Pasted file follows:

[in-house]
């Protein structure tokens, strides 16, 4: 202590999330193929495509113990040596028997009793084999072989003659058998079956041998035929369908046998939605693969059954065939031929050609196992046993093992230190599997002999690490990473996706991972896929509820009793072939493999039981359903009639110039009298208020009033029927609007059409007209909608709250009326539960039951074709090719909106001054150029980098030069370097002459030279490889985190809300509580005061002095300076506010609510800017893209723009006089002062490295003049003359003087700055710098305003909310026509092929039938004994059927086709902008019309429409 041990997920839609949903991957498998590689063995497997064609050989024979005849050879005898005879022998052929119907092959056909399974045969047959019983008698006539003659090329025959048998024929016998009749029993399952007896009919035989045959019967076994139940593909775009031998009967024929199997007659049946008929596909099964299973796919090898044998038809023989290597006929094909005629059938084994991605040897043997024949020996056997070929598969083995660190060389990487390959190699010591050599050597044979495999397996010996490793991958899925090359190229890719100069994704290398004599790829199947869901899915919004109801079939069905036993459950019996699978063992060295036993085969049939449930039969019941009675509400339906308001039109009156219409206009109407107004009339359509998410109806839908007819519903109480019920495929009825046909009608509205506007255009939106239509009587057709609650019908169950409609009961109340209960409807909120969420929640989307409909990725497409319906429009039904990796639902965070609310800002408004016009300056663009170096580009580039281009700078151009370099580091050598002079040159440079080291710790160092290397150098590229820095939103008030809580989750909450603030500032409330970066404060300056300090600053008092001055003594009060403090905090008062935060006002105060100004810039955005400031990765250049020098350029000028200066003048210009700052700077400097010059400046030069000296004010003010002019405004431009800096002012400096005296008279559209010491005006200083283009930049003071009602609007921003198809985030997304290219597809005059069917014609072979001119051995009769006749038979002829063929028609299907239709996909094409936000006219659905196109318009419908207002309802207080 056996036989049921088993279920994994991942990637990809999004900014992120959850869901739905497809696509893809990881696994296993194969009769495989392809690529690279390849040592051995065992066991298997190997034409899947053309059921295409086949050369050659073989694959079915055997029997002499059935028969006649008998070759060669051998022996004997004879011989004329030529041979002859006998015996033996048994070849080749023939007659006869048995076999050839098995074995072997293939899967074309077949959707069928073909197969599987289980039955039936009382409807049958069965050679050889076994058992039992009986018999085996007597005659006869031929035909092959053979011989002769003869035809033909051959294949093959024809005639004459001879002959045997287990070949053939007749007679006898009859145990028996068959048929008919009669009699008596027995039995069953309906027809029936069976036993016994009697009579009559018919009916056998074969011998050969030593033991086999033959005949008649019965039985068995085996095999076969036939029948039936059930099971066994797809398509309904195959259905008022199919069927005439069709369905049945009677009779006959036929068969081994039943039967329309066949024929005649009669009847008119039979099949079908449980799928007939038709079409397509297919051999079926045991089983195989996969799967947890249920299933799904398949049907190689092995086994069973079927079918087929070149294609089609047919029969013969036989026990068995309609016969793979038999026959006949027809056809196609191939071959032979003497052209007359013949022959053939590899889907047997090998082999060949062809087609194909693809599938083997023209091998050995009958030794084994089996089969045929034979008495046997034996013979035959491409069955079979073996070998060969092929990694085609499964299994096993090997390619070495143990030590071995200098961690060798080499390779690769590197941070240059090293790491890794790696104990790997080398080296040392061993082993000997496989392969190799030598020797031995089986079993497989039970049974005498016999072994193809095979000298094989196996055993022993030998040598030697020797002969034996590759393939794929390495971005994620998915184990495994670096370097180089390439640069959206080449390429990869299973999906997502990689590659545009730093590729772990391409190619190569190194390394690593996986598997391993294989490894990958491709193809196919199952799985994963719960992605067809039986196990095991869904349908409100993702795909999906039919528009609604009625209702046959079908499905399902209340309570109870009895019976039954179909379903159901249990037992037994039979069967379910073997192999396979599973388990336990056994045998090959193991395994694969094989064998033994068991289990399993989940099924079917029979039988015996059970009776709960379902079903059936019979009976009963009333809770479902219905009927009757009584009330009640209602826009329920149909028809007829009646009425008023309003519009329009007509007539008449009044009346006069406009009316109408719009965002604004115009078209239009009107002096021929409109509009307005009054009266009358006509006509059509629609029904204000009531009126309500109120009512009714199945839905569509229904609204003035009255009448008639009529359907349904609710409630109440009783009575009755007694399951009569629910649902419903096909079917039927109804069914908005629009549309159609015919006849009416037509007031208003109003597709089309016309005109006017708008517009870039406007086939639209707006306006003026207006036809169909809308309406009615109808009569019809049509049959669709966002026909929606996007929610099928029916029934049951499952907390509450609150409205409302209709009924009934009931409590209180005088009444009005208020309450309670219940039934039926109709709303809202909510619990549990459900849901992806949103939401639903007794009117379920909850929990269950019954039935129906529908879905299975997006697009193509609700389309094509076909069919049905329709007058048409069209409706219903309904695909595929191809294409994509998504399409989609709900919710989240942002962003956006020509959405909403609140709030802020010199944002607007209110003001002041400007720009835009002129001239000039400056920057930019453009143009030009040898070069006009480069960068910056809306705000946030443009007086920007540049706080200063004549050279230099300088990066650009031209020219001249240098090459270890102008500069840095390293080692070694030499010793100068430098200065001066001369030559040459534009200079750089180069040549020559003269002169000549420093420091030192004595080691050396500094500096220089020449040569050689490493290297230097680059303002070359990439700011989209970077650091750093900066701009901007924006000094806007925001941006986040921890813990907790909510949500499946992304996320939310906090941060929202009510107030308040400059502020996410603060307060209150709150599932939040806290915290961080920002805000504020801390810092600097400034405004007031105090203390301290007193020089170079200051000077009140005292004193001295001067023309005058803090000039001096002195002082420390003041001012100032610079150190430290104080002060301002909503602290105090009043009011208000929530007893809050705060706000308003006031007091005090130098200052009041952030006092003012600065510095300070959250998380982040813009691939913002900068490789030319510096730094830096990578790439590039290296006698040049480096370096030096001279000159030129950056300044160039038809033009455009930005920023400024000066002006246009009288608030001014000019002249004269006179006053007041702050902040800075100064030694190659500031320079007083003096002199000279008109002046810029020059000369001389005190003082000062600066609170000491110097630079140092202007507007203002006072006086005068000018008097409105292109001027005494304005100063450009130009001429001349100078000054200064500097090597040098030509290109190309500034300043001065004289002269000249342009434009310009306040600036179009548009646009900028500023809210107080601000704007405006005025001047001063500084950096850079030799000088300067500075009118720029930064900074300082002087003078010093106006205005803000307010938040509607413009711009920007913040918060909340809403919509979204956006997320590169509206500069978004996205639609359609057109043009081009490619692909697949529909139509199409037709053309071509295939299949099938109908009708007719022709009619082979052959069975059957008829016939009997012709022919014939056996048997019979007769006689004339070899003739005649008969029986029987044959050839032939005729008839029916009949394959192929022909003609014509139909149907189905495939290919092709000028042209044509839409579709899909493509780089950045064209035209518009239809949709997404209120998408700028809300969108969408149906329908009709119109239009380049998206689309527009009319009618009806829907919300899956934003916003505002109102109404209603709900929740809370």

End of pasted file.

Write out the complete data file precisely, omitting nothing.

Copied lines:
[in-house]
């Protein structure tokens, strides 16, 4: 202590999330193929495509113990040596028997009793084999072989003659058998079956041998035929369908046998939605693969059954065939031929050609196992046993093992230190599997002999690490990473996706991972896929509820009793072939493999039981359903009639110039009298208020009033029927609007059409007209909608709250009326539960039951074709090719909106001054150029980098030069370097002459030279490889985190809300509580005061002095300076506010609510800017893209723009006089002062490295003049003359003087700055710098305003909310026509092929039938004994059927086709902008019309429409 041990997920839609949903991957498998590689063995497997064609050989024979005849050879005898005879022998052929119907092959056909399974045969047959019983008698006539003659090329025959048998024929016998009749029993399952007896009919035989045959019967076994139940593909775009031998009967024929199997007659049946008929596909099964299973796919090898044998038809023989290597006929094909005629059938084994991605040897043997024949020996056997070929598969083995660190060389990487390959190699010591050599050597044979495999397996010996490793991958899925090359190229890719100069994704290398004599790829199947869901899915919004109801079939069905036993459950019996699978063992060295036993085969049939449930039969019941009675509400339906308001039109009156219409206009109407107004009339359509998410109806839908007819519903109480019920495929009825046909009608509205506007255009939106239509009587057709609650019908169950409609009961109340209960409807909120969420929640989307409909990725497409319906429009039904990796639902965070609310800002408004016009300056663009170096580009580039281009700078151009370099580091050598002079040159440079080291710790160092290397150098590229820095939103008030809580989750909450603030500032409330970066404060300056300090600053008092001055003594009060403090905090008062935060006002105060100004810039955005400031990765250049020098350029000028200066003048210009700052700077400097010059400046030069000296004010003010002019405004431009800096002012400096005296008279559209010491005006200083283009930049003071009602609007921003198809985030997304290219597809005059069917014609072979001119051995009769006749038979002829063929028609299907239709996909094409936000006219659905196109318009419908207002309802207080 056996036989049921088993279920994994991942990637990809999004900014992120959850869901739905497809696509893809990881696994296993194969009769495989392809690529690279390849040592051995065992066991298997190997034409899947053309059921295409086949050369050659073989694959079915055997029997002499059935028969006649008998070759060669051998022996004997004879011989004329030529041979002859006998015996033996048994070849080749023939007659006869048995076999050839098995074995072997293939899967074309077949959707069928073909197969599987289980039955039936009382409807049958069965050679050889076994058992039992009986018999085996007597005659006869031929035909092959053979011989002769003869035809033909051959294949093959024809005639004459001879002959045997287990070949053939007749007679006898009859145990028996068959048929008919009669009699008596027995039995069953309906027809029936069976036993016994009697009579009559018919009916056998074969011998050969030593033991086999033959005949008649019965039985068995085996095999076969036939029948039936059930099971066994797809398509309904195959259905008022199919069927005439069709369905049945009677009779006959036929068969081994039943039967329309066949024929005649009669009847008119039979099949079908449980799928007939038709079409397509297919051999079926045991089983195989996969799967947890249920299933799904398949049907190689092995086994069973079927079918087929070149294609089609047919029969013969036989026990068995309609016969793979038999026959006949027809056809196609191939071959032979003497052209007359013949022959053939590899889907047997090998082999060949062809087609194909693809599938083997023209091998050995009958030794084994089996089969045929034979008495046997034996013979035959491409069955079979073996070998060969092929990694085609499964299994096993090997390619070495143990030590071995200098961690060798080499390779690769590197941070240059090293790491890794790696104990790997080398080296040392061993082993000997496989392969190799030598020797031995089986079993497989039970049974005498016999072994193809095979000298094989196996055993022993030998040598030697020797002969034996590759393939794929390495971005994620998915184990495994670096370097180089390439640069959206080449390429990869299973999906997502990689590659545009730093590729772990391409190619190569190194390394690593996986598997391993294989490894990958491709193809196919199952799985994963719960992605067809039986196990095991869904349908409100993702795909999906039919528009609604009625209702046959079908499905399902209340309570109870009895019976039954179909379903159901249990037992037994039979069967379910073997192999396979599973388990336990056994045998090959193991395994694969094989064998033994068991289990399993989940099924079917029979039988015996059970009776709960379902079903059936019979009976009963009333809770479902219905009927009757009584009330009640209602826009329920149909028809007829009646009425008023309003519009329009007509007539008449009044009346006069406009009316109408719009965002604004115009078209239009009107002096021929409109509009307005009054009266009358006509006509059509629609029904204000009531009126309500109120009512009714199945839905569509229904609204003035009255009448008639009529359907349904609710409630109440009783009575009755007694399951009569629910649902419903096909079917039927109804069914908005629009549309159609015919006849009416037509007031208003109003597709089309016309005109006017708008517009870039406007086939639209707006306006003026207006036809169909809308309406009615109808009569019809049509049959669709966002026909929606996007929610099928029916029934049951499952907390509450609150409205409302209709009924009934009931409590209180005088009444009005208020309450309670219940039934039926109709709303809202909510619990549990459900849901992806949103939401639903007794009117379920909850929990269950019954039935129906529908879905299975997006697009193509609700389309094509076909069919049905329709007058048409069209409706219903309904695909595929191809294409994509998504399409989609709900919710989240942002962003956006020509959405909403609140709030802020010199944002607007209110003001002041400007720009835009002129001239000039400056920057930019453009143009030009040898070069006009480069960068910056809306705000946030443009007086920007540049706080200063004549050279230099300088990066650009031209020219001249240098090459270890102008500069840095390293080692070694030499010793100068430098200065001066001369030559040459534009200079750089180069040549020559003269002169000549420093420091030192004595080691050396500094500096220089020449040569050689490493290297230097680059303002070359990439700011989209970077650091750093900066701009901007924006000094806007925001941006986040921890813990907790909510949500499946992304996320939310906090941060929202009510107030308040400059502020996410603060307060209150709150599932939040806290915290961080920002805000504020801390810092600097400034405004007031105090203390301290007193020089170079200051000077009140005292004193001295001067023309005058803090000039001096002195002082420390003041001012100032610079150190430290104080002060301002909503602290105090009043009011208000929530007893809050705060706000308003006031007091005090130098200052009041952030006092003012600065510095300070959250998380982040813009691939913002900068490789030319510096730094830096990578790439590039290296006698040049480096370096030096001279000159030129950056300044160039038809033009455009930005920023400024000066002006246009009288608030001014000019002249004269006179006053007041702050902040800075100064030694190659500031320079007083003096002199000279008109002046810029020059000369001389005190003082000062600066609170000491110097630079140092202007507007203002006072006086005068000018008097409105292109001027005494304005100063450009130009001429001349100078000054200064500097090597040098030509290109190309500034300043001065004289002269000249342009434009310009306040600036179009548009646009900028500023809210107080601000704007405006005025001047001063500084950096850079030799000088300067500075009118720029930064900074300082002087003078010093106006205005803000307010938040509607413009711009920007913040918060909340809403919509979204956006997320590169509206500069978004996205639609359609057109043009081009490619692909697949529909139509199409037709053309071509295939299949099938109908009708007719022709009619082979052959069975059957008829016939009997012709022919014939056996048997019979007769006689004339070899003739005649008969029986029987044959050839032939005729008839029916009949394959192929022909003609014509139909149907189905495939290919092709000028042209044509839409579709899909493509780089950045064209035209518009239809949709997404209120998408700028809300969108969408149906329908009709119109239009380049998206689309527009009319009618009806829907919300899956934003916003505002109102109404209603709900929740809370």